Whatever you do next, please just stay focused on the ignition system for now. We can move past it once we know there's nothing left to diagnose within it. I realize I've been a bit contradictory here. Don't buy a hundred new parts, but buy new parts. So I'll clarify: Two more spark plugs and a set of wires if/as needed, yes. Bottles of injector cleaner, and new injectors, and another EGR valve, and a PCV valve, and a new PCM and everything else, no. Not before proving they're actually bad components anyway.

In the meantime, can you share some pictures of the old plugs you were able to remove?
Thanks for the input! I do not have a code reader but I've been taking it to lube city where they will plug one in for free which has been helpful.

I should have stated before that I have already replaced all the spark plug wires.

If changing these last 2 plugs doesn't sort my problem I will get into working my way through some of your ideas. Unfortunately I am running out of time on these repairs before a trip across Canada.

Here is a pic of some of the old plugs
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Quit fooling around Hokey. Those plugs look like they were out of a Model T. LOL! Now show us your plugs.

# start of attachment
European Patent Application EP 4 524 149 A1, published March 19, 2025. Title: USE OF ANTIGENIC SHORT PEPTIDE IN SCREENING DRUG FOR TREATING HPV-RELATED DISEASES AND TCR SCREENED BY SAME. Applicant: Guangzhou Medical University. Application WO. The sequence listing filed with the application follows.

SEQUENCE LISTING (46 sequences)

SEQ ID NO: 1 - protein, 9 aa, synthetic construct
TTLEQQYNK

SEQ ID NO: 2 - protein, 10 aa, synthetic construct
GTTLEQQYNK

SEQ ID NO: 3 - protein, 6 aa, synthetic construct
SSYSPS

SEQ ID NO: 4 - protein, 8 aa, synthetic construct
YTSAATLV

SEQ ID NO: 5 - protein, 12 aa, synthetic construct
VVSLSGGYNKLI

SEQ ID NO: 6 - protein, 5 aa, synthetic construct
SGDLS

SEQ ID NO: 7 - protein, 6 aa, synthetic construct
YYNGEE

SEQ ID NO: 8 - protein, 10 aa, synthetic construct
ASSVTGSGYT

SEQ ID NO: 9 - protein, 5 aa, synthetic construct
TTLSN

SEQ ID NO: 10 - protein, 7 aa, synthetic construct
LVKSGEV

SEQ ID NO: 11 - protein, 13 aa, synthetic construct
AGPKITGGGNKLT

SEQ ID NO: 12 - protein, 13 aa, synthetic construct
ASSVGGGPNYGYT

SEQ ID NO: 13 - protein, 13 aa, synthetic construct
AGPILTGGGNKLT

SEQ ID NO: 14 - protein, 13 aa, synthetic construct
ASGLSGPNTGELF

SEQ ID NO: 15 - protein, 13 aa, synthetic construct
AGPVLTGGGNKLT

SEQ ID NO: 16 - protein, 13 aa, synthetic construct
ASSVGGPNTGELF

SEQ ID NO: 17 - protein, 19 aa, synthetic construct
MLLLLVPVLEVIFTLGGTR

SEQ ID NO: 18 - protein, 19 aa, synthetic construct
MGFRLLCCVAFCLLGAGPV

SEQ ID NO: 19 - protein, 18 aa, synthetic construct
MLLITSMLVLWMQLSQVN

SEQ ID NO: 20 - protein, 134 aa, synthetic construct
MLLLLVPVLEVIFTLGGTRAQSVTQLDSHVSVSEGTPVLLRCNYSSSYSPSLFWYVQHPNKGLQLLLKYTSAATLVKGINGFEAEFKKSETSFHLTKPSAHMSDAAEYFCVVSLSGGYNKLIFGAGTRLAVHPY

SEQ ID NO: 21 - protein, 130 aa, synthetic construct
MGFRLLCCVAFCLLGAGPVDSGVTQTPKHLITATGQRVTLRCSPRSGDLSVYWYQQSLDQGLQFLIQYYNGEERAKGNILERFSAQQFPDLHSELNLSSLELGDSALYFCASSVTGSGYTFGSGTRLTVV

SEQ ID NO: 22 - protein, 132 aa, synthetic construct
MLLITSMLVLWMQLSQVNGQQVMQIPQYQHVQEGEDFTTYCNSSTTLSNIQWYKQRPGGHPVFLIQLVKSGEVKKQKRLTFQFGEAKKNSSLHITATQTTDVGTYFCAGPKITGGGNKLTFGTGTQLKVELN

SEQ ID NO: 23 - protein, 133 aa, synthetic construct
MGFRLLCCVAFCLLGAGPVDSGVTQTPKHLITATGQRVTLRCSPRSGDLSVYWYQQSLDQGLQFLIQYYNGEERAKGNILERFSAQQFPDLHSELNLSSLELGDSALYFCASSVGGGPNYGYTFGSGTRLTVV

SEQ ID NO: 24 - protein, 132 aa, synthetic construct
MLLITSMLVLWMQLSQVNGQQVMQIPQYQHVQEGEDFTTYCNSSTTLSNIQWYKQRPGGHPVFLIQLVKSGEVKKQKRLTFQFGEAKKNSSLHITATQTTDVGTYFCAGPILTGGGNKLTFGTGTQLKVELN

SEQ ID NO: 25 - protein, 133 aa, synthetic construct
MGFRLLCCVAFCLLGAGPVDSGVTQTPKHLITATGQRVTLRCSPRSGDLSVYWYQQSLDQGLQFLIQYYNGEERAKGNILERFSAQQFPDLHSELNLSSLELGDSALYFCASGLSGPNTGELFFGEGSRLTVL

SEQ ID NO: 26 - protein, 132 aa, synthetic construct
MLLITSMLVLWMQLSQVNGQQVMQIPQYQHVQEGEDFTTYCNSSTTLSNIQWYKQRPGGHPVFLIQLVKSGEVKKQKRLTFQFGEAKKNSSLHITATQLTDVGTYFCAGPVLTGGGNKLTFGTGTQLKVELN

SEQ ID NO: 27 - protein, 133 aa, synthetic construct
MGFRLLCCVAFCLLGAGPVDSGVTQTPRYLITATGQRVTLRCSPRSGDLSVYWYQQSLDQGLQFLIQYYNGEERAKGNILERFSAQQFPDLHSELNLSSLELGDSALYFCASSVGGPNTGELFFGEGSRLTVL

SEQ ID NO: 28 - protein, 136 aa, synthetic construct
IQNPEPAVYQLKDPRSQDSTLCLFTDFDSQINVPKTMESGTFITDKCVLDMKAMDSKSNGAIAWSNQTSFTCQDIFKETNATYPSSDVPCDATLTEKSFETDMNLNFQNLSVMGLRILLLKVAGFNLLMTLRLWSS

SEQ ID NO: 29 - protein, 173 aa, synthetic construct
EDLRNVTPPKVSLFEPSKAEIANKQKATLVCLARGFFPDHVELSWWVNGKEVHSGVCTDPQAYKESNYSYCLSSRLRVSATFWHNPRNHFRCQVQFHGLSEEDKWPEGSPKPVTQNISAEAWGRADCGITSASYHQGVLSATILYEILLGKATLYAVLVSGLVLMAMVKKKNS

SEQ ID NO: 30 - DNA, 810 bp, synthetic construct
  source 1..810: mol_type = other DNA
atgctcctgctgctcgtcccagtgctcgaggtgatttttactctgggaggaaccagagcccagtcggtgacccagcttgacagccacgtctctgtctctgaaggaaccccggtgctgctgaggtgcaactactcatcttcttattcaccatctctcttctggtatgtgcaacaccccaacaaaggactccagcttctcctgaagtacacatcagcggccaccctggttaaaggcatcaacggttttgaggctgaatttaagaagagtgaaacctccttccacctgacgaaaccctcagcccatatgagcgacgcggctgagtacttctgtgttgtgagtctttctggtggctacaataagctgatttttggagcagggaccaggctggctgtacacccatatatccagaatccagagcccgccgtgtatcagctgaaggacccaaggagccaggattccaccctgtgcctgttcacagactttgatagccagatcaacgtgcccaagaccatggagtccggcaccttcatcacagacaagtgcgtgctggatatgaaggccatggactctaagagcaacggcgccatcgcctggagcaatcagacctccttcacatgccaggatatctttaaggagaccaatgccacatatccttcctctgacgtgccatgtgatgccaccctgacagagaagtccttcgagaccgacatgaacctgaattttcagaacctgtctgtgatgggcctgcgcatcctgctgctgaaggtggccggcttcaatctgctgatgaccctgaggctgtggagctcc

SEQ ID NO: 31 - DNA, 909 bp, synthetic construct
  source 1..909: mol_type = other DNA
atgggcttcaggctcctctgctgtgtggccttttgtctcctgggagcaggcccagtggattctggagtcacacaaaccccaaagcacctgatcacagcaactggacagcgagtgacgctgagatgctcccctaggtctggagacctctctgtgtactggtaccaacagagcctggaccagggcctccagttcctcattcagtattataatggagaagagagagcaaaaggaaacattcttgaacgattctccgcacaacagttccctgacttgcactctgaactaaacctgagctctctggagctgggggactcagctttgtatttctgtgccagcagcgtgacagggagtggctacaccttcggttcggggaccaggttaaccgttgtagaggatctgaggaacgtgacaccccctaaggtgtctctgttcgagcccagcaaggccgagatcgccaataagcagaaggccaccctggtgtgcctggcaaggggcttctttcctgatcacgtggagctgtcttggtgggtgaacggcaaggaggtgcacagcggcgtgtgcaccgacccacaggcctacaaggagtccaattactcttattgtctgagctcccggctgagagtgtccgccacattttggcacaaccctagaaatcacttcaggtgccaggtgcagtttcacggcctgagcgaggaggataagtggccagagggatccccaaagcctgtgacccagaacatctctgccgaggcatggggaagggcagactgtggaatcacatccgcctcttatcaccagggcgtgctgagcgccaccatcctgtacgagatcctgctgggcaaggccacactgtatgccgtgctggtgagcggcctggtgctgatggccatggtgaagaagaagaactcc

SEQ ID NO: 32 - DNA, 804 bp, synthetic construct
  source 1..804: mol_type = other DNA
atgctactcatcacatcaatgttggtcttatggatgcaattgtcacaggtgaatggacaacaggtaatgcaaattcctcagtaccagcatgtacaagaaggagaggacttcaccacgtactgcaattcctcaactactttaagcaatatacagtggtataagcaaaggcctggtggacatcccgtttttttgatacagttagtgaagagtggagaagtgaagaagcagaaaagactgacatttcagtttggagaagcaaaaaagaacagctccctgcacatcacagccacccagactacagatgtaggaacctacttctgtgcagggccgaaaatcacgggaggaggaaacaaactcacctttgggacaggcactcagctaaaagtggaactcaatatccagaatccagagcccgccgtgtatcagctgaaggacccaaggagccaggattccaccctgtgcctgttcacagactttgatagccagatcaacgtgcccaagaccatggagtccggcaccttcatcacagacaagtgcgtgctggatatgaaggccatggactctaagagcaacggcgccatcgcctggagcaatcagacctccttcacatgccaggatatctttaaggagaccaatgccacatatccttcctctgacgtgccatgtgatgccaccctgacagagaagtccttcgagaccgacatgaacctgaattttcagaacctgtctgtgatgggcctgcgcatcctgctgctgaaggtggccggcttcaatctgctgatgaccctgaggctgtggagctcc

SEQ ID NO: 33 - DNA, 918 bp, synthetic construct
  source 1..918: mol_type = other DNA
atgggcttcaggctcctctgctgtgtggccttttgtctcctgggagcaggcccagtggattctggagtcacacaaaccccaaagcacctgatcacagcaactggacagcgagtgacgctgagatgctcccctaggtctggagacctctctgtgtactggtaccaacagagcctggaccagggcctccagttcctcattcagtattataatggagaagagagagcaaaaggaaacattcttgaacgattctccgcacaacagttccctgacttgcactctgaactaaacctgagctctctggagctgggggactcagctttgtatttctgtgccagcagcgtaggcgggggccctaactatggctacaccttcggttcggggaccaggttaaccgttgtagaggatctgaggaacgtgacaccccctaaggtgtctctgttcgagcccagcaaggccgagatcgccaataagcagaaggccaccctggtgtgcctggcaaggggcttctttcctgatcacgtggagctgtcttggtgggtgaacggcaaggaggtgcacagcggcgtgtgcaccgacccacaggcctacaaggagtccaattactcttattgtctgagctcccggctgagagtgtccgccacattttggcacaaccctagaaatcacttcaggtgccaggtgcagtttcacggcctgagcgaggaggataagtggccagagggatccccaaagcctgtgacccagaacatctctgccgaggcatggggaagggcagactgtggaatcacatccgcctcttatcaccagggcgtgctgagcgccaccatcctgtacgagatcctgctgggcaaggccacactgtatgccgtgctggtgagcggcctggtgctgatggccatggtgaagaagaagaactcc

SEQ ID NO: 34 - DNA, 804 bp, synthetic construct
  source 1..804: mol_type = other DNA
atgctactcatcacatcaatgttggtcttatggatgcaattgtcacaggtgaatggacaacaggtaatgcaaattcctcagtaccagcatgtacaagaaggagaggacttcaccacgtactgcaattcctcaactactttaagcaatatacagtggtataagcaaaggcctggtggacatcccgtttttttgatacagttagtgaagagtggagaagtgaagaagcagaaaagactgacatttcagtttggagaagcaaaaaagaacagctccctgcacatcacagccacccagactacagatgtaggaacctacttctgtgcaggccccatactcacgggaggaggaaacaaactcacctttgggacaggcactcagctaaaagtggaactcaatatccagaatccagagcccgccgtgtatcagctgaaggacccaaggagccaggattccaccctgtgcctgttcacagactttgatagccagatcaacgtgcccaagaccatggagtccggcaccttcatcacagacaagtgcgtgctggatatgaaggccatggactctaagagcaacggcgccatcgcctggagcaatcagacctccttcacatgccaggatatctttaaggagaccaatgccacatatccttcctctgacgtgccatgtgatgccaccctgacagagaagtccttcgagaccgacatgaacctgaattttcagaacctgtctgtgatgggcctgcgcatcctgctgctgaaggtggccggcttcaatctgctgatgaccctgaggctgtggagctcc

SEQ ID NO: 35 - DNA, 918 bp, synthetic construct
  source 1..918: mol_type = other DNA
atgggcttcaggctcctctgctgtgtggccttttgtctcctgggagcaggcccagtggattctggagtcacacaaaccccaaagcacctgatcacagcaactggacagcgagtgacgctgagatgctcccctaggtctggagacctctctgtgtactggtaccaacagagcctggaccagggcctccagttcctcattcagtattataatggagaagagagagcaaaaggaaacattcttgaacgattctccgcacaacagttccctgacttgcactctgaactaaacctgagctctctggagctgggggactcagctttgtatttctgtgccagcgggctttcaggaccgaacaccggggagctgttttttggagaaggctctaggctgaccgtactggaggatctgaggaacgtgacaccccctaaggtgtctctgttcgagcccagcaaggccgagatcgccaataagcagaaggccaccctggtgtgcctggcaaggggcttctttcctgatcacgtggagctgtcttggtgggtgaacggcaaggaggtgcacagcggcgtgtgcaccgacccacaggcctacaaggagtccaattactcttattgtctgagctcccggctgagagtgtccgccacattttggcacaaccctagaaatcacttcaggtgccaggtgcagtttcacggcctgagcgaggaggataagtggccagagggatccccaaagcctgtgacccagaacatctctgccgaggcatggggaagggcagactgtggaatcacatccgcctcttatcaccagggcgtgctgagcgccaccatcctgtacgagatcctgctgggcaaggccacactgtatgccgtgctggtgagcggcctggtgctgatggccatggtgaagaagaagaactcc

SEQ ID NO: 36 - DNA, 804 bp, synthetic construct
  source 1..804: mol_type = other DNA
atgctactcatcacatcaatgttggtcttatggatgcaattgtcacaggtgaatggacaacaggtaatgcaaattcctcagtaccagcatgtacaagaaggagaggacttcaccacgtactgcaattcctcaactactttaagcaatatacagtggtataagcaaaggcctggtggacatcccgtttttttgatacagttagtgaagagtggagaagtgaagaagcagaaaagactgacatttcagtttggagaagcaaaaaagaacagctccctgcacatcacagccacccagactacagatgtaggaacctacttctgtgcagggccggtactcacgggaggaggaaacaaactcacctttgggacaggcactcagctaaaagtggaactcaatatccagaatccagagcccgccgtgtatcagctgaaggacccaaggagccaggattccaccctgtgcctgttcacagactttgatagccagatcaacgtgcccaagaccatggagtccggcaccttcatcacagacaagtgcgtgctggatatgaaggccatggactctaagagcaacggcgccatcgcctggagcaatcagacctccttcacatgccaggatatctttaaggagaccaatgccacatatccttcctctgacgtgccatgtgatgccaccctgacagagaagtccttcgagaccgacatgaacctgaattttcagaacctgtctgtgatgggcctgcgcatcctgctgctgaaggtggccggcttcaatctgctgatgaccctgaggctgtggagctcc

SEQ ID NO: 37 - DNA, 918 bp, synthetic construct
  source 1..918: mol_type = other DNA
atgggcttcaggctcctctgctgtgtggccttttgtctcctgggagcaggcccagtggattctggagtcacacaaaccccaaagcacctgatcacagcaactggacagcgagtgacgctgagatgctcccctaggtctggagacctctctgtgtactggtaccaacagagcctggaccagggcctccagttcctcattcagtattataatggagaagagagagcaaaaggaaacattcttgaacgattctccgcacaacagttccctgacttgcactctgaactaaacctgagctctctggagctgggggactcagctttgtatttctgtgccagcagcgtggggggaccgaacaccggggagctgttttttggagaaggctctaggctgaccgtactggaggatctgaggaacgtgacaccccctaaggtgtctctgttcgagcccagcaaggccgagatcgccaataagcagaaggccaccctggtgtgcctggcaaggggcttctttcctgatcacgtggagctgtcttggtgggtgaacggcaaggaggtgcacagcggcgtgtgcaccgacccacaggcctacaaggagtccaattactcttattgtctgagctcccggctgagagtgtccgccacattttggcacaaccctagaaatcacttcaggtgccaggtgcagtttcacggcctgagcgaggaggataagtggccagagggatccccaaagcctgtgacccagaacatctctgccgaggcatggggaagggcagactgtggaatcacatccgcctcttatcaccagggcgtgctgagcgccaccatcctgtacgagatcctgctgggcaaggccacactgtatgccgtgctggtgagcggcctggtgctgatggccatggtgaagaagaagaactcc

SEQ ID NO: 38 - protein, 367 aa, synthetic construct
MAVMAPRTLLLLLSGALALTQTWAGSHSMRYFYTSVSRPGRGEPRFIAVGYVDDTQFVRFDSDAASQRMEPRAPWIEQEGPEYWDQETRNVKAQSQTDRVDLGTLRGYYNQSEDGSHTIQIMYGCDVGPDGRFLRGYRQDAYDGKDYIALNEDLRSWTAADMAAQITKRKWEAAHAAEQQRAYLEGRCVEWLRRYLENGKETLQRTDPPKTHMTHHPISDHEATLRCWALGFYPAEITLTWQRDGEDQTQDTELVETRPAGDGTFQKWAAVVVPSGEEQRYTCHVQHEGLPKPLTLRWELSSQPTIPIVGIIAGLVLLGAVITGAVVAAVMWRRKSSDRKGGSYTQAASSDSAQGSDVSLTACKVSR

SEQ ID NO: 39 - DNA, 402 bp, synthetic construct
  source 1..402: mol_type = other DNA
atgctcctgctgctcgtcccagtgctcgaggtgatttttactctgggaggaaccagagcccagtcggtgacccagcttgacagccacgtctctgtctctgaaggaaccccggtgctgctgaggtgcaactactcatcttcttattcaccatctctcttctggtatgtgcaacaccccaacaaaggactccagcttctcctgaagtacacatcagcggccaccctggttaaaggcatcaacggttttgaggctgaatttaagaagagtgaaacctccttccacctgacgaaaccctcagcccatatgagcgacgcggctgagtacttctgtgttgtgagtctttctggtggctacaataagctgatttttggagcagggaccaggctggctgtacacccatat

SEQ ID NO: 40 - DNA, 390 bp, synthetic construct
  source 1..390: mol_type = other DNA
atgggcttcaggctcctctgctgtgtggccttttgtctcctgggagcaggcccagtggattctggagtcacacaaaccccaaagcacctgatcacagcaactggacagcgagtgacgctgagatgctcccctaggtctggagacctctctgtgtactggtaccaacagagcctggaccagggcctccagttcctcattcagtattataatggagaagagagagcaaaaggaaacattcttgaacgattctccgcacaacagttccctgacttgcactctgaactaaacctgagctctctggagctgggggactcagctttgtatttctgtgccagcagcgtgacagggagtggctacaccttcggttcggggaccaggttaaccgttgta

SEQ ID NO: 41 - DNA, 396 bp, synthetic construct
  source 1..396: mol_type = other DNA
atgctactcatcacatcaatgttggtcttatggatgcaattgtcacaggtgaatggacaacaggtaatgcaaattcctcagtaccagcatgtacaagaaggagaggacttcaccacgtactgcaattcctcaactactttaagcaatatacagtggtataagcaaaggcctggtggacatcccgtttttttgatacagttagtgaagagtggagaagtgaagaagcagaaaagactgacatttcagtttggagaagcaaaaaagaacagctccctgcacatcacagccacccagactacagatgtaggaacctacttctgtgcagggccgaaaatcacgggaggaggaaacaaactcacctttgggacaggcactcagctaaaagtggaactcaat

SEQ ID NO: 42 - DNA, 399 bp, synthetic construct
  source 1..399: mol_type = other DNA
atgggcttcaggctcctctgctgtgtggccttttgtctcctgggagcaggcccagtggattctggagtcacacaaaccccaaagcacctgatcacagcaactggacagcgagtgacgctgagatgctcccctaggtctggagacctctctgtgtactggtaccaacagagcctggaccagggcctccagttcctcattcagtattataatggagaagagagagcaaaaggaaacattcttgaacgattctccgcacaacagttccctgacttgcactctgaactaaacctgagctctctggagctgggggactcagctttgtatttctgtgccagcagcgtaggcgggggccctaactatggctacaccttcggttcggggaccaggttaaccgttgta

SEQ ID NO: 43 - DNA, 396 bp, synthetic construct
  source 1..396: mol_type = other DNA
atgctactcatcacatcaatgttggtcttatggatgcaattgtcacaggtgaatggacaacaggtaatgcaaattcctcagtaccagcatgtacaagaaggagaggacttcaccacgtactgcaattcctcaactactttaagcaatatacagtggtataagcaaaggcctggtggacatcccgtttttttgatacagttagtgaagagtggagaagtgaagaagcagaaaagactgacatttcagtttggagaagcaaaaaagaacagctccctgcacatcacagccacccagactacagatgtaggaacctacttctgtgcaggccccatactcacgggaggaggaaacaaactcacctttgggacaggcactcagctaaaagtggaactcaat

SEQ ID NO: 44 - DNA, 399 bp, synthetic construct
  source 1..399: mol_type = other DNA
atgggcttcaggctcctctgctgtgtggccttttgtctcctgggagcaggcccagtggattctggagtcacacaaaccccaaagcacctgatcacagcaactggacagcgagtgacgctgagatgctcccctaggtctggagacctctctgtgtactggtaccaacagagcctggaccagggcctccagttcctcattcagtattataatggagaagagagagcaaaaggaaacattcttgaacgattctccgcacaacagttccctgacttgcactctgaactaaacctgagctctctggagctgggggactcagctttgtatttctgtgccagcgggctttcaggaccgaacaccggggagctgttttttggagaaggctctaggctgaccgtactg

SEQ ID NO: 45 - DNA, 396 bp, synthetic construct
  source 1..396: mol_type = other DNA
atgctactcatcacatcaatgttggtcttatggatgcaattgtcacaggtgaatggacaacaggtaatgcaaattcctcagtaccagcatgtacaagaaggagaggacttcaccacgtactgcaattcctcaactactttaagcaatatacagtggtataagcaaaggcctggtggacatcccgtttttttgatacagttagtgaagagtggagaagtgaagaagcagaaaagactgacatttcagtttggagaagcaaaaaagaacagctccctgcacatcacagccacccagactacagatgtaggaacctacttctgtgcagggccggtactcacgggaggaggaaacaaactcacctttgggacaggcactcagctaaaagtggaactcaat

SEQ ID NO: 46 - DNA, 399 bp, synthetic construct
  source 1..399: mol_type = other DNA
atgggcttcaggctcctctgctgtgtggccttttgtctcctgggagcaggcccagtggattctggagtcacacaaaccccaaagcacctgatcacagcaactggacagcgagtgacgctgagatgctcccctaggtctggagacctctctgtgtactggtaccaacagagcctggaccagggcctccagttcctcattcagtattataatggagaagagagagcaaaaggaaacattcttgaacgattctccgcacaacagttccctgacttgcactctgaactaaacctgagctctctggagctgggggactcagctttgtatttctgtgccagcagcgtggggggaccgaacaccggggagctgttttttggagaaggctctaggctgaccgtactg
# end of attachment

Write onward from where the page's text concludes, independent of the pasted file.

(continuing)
Those plugs are worn out for sure.
 

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Discussion Starter · #7 ·
Quit fooling around Hokey. Those plugs look like they were out of a Model T. LOL! Now show us your plugs.

Those plugs are worn out for sure.
Hahaha still got another 50000 on em at least :p

The last 2 have fossilized I'm thinking
 

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Initially, the plugs looked a little scary because of how dirty the porcelain was. But careful observation indicates those plugs are not very old at all. That makes me wonder if you're not the first person to have trouble replacing two spark plugs in the past. If you can see those last two plugs as they rest in the heads, I'd like you to take a look at and maybe even snap pics of them if you can. You'll notice that even for as dirty as the plugs are that you've pulled, you can still see the shell in a silver color. The manufacturer specified interval for your plugs is 60K which means the shells would be good & rusty if they've lived a full life. I really want to see if the shells on the last two look silver like the two in the pics or are they rusted to hell. People do shit jobs like a half a turne up and they get away with it, too. Dodge is no help in this scenario either.